What are the gastrocnemius and soleus?
The twins (or gastrocnemius) and soleus are the muscles we have located in the back of the leg, between the back of the knee and the calcaneus (heel bone).
We have two twins or gastrocnemius, internal and external, which originate at the femoral condyles, and the two heads join at the top of the calf. They insert together with the soleus tendon into the calcaneus via the Achilles tendon. Its function is to lift the heel, which is essential in many athletic movements, such as sprinting or walking.
The soleus is below and behind the gastrocnemius and forms the triceps surae. The soleus acts in plantar flexion while the knee is flexed and the gastrocnemius when the leg is extended.
Causes of injuries
Environmental conditions: cold and humidity can make it difficult for heat to enter the muscle. For this reason, it is always necessary to warm up and wear suitable clothing before performing any physical activity. Bad eating habits: they can favor muscle weakness in the calves and soleus and the vast majority of muscles. Alteration of the spine: anatomically, being linked in one way or another, other types of injuries or changes may affect the treated pathology. They poorly healed previous injuries: even if they do not affect the twins, such as problems in the Achilles tendon, which contributes a lot to the function of the soleus twins. Improper footwear: this can cause a loss of cushioning. Insufficient flexibility and low tolerance to the effort. Muscular fatigue is one of the most common causes and occurs when we go too far in physical activity, exceeding the resistance limit of the muscle.
Symptoms of calf-soleus injury
Stone syndrome is the most common and everyday way of referring to a ruptured calf-soleus. It is called this way because the sensation that one has when suffering from this pathology is the same one that one would have when receiving a stone in the calf. It is a common injury that affects all kinds of people, not just athletes, as it occurs with other fibrillar tears. It consists of a very sudden contraction of the gastrocnemius and soleus.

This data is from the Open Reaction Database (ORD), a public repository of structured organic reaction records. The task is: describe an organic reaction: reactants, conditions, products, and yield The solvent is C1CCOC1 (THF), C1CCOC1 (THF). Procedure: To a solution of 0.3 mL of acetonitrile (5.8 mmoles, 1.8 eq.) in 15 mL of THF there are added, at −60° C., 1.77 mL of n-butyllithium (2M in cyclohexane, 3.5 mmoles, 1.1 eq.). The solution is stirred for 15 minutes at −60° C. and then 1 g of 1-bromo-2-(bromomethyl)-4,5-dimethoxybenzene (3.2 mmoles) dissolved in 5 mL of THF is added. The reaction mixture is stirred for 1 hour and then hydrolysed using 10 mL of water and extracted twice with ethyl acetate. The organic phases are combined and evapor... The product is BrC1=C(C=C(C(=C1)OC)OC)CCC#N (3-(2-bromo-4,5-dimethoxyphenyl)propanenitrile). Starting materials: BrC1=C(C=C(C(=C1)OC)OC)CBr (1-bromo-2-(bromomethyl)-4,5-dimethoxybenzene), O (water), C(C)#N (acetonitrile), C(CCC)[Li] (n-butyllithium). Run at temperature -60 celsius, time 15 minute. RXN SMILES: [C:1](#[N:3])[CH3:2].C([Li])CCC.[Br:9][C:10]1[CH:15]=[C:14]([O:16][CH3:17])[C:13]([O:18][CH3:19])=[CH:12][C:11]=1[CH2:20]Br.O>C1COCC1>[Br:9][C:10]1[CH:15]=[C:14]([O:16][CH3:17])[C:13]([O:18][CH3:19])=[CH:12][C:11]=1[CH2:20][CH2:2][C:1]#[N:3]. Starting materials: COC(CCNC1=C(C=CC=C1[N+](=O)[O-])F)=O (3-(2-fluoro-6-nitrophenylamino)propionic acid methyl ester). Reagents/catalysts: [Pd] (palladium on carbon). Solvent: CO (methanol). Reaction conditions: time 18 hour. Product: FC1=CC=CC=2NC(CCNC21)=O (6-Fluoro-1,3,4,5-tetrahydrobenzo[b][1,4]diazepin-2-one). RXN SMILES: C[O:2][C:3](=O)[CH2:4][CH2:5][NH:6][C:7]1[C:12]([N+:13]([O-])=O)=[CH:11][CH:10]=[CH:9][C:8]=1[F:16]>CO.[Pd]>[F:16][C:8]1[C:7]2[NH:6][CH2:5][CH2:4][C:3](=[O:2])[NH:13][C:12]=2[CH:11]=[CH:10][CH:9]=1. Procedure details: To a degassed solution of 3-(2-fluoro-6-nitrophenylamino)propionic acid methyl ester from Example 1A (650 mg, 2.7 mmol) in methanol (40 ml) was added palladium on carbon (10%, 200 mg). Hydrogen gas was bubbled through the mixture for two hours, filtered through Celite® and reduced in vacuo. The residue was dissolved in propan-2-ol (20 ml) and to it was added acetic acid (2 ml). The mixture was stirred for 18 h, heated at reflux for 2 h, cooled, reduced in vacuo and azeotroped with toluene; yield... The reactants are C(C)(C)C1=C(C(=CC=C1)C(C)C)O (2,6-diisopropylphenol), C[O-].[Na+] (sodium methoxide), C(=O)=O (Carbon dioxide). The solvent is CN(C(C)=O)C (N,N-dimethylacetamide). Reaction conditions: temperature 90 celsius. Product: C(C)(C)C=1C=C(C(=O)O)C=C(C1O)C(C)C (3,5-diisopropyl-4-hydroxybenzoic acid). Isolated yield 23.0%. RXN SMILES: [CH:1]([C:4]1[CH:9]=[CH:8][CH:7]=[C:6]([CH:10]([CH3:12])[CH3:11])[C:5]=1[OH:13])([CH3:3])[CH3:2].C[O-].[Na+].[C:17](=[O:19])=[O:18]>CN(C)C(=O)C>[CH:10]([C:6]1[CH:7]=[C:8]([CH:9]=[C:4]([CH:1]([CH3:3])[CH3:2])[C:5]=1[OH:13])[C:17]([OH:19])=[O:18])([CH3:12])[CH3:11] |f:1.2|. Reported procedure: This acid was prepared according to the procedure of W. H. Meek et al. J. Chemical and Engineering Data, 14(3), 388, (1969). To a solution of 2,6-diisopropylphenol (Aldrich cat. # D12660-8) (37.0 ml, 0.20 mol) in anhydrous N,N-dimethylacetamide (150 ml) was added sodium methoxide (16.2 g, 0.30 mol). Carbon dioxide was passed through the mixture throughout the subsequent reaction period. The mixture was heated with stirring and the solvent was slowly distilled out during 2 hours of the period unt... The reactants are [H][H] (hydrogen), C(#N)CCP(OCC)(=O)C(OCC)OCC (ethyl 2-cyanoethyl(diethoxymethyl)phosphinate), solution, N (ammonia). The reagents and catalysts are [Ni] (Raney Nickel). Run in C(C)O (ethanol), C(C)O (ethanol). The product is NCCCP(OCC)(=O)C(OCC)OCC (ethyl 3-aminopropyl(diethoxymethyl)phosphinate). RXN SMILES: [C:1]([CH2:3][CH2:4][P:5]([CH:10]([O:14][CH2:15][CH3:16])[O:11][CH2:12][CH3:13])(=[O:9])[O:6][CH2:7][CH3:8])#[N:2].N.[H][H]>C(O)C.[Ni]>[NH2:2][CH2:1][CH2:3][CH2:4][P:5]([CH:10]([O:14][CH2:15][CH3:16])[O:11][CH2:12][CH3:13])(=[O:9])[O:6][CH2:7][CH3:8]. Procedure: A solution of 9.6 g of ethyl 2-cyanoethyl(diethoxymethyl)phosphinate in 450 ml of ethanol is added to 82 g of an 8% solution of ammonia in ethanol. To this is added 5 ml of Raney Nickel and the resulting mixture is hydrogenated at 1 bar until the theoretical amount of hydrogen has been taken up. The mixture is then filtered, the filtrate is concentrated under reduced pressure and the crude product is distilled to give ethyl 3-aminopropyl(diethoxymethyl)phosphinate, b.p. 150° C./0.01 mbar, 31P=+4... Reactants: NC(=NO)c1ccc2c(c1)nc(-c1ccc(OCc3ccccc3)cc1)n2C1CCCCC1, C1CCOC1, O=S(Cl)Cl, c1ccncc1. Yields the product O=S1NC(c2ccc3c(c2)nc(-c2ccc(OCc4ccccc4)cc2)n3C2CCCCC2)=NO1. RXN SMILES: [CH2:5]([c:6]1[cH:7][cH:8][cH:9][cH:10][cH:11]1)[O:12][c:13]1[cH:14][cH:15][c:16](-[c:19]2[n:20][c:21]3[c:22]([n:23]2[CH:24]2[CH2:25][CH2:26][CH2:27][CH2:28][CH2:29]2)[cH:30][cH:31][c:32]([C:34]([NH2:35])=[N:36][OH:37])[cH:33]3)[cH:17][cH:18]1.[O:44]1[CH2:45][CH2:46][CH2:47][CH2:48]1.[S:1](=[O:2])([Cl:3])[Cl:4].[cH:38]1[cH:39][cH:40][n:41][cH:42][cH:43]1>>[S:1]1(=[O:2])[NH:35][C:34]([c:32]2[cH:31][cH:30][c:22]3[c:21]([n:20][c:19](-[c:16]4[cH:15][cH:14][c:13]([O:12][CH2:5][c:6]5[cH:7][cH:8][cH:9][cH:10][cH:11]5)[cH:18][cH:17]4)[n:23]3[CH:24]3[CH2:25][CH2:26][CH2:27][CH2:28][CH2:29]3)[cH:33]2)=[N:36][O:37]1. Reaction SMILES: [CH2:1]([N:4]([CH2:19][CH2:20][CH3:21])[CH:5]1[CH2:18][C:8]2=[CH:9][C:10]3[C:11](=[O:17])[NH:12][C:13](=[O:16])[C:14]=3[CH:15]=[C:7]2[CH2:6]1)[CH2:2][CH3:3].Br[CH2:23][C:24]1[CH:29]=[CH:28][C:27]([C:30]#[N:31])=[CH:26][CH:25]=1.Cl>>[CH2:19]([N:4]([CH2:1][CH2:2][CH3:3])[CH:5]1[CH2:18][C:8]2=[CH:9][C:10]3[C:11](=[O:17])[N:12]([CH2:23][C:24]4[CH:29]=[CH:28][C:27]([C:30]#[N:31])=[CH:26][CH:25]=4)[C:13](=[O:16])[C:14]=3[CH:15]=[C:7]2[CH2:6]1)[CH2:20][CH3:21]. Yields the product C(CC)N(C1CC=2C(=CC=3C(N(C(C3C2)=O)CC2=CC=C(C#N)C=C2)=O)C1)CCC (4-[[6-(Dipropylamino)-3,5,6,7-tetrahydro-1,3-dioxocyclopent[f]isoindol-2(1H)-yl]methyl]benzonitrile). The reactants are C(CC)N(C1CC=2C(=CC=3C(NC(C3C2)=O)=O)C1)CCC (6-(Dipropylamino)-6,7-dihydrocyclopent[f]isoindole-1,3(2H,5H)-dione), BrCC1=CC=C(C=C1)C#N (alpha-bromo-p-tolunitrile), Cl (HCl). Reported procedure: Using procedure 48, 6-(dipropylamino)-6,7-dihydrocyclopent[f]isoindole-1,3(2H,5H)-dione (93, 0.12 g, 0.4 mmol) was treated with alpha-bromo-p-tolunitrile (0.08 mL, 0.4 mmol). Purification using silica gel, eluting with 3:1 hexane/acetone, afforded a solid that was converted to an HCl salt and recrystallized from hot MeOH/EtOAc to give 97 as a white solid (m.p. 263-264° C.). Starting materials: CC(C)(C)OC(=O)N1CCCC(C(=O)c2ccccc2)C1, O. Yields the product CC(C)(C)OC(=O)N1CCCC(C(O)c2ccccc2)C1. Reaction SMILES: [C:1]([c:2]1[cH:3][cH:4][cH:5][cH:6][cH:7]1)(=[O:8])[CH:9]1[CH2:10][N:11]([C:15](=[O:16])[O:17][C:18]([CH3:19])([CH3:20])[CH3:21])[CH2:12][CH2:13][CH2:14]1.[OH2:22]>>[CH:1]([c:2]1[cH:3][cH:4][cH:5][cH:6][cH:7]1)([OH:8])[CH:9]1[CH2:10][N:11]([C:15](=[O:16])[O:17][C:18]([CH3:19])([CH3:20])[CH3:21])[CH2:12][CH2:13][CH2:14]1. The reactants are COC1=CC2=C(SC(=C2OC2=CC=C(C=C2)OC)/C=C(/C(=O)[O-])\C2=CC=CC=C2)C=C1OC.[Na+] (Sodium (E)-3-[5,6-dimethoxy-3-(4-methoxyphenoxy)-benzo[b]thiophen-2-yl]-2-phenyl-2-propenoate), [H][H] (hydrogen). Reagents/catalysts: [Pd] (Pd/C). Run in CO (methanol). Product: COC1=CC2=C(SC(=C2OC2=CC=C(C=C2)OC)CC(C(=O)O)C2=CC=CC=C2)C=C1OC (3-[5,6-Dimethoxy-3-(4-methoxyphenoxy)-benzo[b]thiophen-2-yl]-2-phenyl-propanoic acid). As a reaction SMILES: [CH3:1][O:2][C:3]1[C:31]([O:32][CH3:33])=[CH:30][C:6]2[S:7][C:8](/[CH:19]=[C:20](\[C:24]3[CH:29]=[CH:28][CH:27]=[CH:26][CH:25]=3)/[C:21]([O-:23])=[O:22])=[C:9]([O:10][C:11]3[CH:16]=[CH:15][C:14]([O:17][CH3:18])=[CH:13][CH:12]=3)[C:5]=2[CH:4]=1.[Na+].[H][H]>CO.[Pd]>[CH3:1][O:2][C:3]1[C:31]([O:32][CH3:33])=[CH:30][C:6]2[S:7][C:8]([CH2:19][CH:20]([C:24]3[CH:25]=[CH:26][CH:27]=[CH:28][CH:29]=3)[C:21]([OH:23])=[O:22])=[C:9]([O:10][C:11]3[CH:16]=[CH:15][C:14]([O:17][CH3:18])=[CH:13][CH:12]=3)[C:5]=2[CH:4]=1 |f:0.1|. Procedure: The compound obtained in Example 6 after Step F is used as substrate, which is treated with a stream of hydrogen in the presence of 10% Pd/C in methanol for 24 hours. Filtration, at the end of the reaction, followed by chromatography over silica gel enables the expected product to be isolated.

The first symptom will be a puncture, a sharp pain located in the inner part of the calf generated after being subjected to a sudden contraction of the muscle fibers. Some possible symptoms besides pain are:
Functional impotence is possible that if it is partial, we suffer from a limp and feel pain when walking or standing. But if it is a total tear, the pain will be so intense that we will not even be able to stand on the affected leg. Inflammation and swelling in the calf area. Defects in the structure in case of a total breakage. Considerable increase in the temperature of the area. Calf and soleus injury: Illustration of leg muscle injury with rupture in different stages
What types or degrees of injury can we have?
Grade I: micro rupture of muscle fibers with possible hematoma. Grade II: partial rupture of the gastrocnemius fibers without directly affecting the muscle belly. Grade III: total tear of the muscle belly.
Diagnosis of the injury
Typically, a calf-soleus tear is graded I, and the diagnosis does not require more than a physical examination and specific exercises to evaluate the mobility and functionality of the triceps surae.
If it is a grade II or III injury, significant functional loss and deformity will be seen on physical examination, along with a small “jump” in the muscle.
In the case of noticing a more significant functional loss and this deformity, it is when the diagnosis becomes confusing, as it could be a grade II or grade III tear. It is necessary to do a muscle ultrasound or an MRI to clarify the degree of the injury.
Treatment of these injuries
Medical treatment initially involves sports rest until the patient can walk without a limp. The main treatment recommendations are:
Use ice on the painful area for 20 minutes four times a day to reduce swelling. Use analgesic gels on the painful area. Drugs such as non-steroidal anti-inflammatory drugs (ibuprofen, diclofenac, dexketoprofen...). Compression calf sleeves to help reduce bruising, improve drainage of edema and help speed recovery. After a few days, the torn muscle should have regenerated well enough that the doctor will prescribe progressive eccentric strengthening exercises and stretching under the supervision of a physical therapist. On rare occasions, treatment is surgical, only in grade III lesions, which are recurrent or unresolved after correct conservative treatment.
What you should know…
The stone syndrome is the usual and most colloquial way of referring to a ruptured calf-soleus. It is called this way because the sensation that one has when suffering from this pathology is the same one that one would have when having received a stone in the calf. Typically, a calf-soleus tear is graded I, and the diagnosis does not require more than a physical examination and specific exercises to evaluate the mobility and functionality of the triceps surae. Medical treatment initially involves sports rest until the patient can walk without a limp.